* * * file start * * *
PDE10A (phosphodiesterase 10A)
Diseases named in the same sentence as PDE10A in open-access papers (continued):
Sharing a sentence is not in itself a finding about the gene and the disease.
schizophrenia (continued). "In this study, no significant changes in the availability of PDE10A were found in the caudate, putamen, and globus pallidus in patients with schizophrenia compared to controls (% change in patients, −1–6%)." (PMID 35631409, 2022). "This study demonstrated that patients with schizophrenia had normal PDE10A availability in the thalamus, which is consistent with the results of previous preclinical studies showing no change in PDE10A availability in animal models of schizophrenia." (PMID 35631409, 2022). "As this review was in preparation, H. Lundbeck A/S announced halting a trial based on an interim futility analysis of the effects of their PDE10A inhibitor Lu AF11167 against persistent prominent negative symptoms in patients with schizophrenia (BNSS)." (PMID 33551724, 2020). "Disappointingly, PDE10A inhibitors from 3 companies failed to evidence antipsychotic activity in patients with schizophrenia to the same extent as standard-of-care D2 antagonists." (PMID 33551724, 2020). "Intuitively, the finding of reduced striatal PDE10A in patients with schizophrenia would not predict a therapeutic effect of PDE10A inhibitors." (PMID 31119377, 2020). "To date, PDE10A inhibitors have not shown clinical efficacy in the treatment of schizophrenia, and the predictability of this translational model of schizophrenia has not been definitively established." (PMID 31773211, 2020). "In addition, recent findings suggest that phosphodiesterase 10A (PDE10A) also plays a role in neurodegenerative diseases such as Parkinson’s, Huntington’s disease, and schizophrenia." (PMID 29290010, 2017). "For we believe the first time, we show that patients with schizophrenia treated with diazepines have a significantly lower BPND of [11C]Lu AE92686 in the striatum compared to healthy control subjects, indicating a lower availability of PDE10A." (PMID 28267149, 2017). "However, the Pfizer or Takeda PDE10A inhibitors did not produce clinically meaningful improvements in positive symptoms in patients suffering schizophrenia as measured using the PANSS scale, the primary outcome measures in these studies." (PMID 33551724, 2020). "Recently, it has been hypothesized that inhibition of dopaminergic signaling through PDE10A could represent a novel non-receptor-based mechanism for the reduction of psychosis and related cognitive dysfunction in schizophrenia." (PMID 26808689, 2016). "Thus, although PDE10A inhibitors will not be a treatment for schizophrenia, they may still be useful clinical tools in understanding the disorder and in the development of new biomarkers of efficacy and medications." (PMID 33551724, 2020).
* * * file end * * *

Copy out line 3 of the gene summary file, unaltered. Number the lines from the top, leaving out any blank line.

Sharing a sentence is not in itself a finding about the gene and the disease.